We've all grown familiar with disease transmission hygiene by now, thanks to the global pandemic, but something you may not be as familiar with is: Fibre Hygiene!
Don't worry, this type of hygiene doesn't require litres of alcohol gel, face masks or social distancing! Our fibre experts have put together a handy guide on how to care for your fibre cabling, tools and components, to help keep signal losses to a minimum.
OPTICAL FIBRE TECHNOLOGY
There's no denying it. The Second Law of Thermodynamics is a pain. This law states that "the total entropy of an isolated system can never decrease over time". In layman's terms, this means that any system will always trend towards chaos, losing energy to the environment over time.
Unfortunately, second law principles are as true for fibre optic connectivity as they are for anything else. Fibre Attenuation is the property of light signal transmission to lose strength over time and distance. Attenuation is measured in decibels per kilometre or dB/km and the expression for fibre's attenuation coefficient (α) can be seen below, where P(z) is the optical power at a position z from origin and P(0) is the power at origin.
There are many different factors that contribute to fibre attentuation, and most of these can only really be addressed in the manufacture of the fibre itself. Dexgreen source the highest quality fibre possible for our cabling, so factors like Instrinsic Material Absorption, Hydrogen Interaction, Linear and Non-Linear Scattering are minimized.
However, there are also fibre handling factors which can greatly affect the attenuation of fibre signal, and fibre hygiene is chief among these, probably second only to micro- and macro-bending problems.
MICROBENDING AND MACROBENDING
The easiest way to distinguish these two problems are to imagine a cable installation scenario. Microbends can occurs when wrapping the cable or pinning it to a surface. Microbends are little bumps or kinks in the wire that are usually created by localized mechanical stress, and result in small, cumulative power losses.
For macrobends, imagine installing fibre cable around a door frame or wall corner. Contrary to copper cable, fibre cannot be bent below a certain radius or a large power loss will occur. Dexgreen supply specially-engineered bend managers which are installed to guide fibre cable around corners with an optimal bend radius and minimal signal loss.
BARE FIBRE HYGIENE
Fibre strands are intricate, precise and delicate. Really, they are wonders of modern technology compared to older copper cabling. Because of their delicate nature, Dexgreen recommend preconnectorised fibre cable options wherever feasible - this removes a major source of signal loss when bare fibre comes into contact directly with the environment during splicing or field connector application.
As with all of our equipment, we ran a host of tests on bare fibre ends when used in conjunction with these field connectors, including microscopy and interferometry, with interesting results. As you can see from the illustrations below, it's common for bare fibre ends to pick up dirt and debris from the environment very quickly once exposed.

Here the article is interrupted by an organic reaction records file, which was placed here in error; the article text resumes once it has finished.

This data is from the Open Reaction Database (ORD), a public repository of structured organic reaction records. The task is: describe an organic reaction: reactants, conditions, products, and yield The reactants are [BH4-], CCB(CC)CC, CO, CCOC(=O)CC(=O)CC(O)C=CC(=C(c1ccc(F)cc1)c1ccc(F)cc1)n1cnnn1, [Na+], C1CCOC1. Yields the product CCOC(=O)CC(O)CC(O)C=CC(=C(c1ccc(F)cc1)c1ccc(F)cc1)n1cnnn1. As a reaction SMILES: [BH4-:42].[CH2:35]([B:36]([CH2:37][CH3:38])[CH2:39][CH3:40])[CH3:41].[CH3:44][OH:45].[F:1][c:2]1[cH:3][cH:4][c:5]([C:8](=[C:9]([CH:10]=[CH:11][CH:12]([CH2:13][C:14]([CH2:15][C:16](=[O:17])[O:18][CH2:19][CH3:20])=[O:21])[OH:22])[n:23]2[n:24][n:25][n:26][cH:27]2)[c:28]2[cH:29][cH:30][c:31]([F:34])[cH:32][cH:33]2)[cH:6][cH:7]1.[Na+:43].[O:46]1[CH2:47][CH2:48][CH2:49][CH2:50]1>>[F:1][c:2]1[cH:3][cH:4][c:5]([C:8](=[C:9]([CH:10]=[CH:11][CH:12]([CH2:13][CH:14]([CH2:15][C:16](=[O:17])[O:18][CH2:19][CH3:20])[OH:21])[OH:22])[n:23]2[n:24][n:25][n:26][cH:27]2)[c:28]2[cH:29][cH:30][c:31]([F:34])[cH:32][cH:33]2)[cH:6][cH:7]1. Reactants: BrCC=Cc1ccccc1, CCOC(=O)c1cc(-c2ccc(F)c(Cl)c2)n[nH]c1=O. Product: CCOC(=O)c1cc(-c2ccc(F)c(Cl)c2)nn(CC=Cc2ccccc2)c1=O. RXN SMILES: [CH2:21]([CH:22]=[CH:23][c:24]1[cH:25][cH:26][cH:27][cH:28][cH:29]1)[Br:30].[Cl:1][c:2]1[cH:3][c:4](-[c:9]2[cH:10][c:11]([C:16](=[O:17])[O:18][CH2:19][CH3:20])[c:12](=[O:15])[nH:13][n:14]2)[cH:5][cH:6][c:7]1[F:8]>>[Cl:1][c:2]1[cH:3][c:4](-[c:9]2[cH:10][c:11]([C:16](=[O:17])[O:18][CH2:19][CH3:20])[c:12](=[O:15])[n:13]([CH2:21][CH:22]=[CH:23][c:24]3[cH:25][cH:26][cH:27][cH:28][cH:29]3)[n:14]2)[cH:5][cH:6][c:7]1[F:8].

The solution to this problem is simple, but it is often overlooked in the field: Frequent line testing and thorough fibre hygiene. Follow this simple checklist to ensure minimal signal loss:
Inspect all fibre connectors using a video scope
Always assume connectors are dirty - coming straight out of a packet is not a guarantee of cleanliness
Re-inspect and clean any connector that comes into contact with your skin or any other surface
Clean connectors using approved fibre cleaning equipment
Replace any damaged or not cleanable connectors
Test signal levels at connectors after cleaning
And remember, when working with bare fibre strands, always Inspect, Clean, then Connect!
And for more detailed analysis of signal loss faulting, you can follow these principles and carry out some of the diagnostic techniques outlined below:
Test all the way through the installation procedure rather than just at the end to ensure the quality of intermediate steps
A signal in specifications at the NTD is not a guarantee that the line fault free (Example: if the signal reading is -24db at NTD and -18 at the PCD there is a 6db fault on the premises cable)
If signal is identified as within specifications, signal must be checked again at each test point downstream prior to handing off (your actions may have fixed the issue)
Check the most likely causes first, for example, a dirty connector is more likely than a faulty factory terminated connector
Do not eliminate unexpected causes, for example, a drop fibre may have been incorrectly labelled, connected to the wrong port, or left unconnected at a MPT or SMP
Measure signal strength with a PON power meter
Check for correct optical fibre path routing using a Visible Light Source
VLS is only an indication of continuity, not line quality - visible light can pass through a fault or a dirty connector
Clean or replace dirty or damaged fibre connectors
Inspect carefully for other visible problems (e.g. cable damage, kinking, incorrect connection)
Finally, if you'd like more information on fibre hygiene or any other network infrastructure scenario, Dexgreen provide engaging learning and support programs to many network operators around these topics. To avail of our services, reach out now via email to firstname.lastname@example.org or use our website's contact form to submit a query. And don't forget to wash your strands!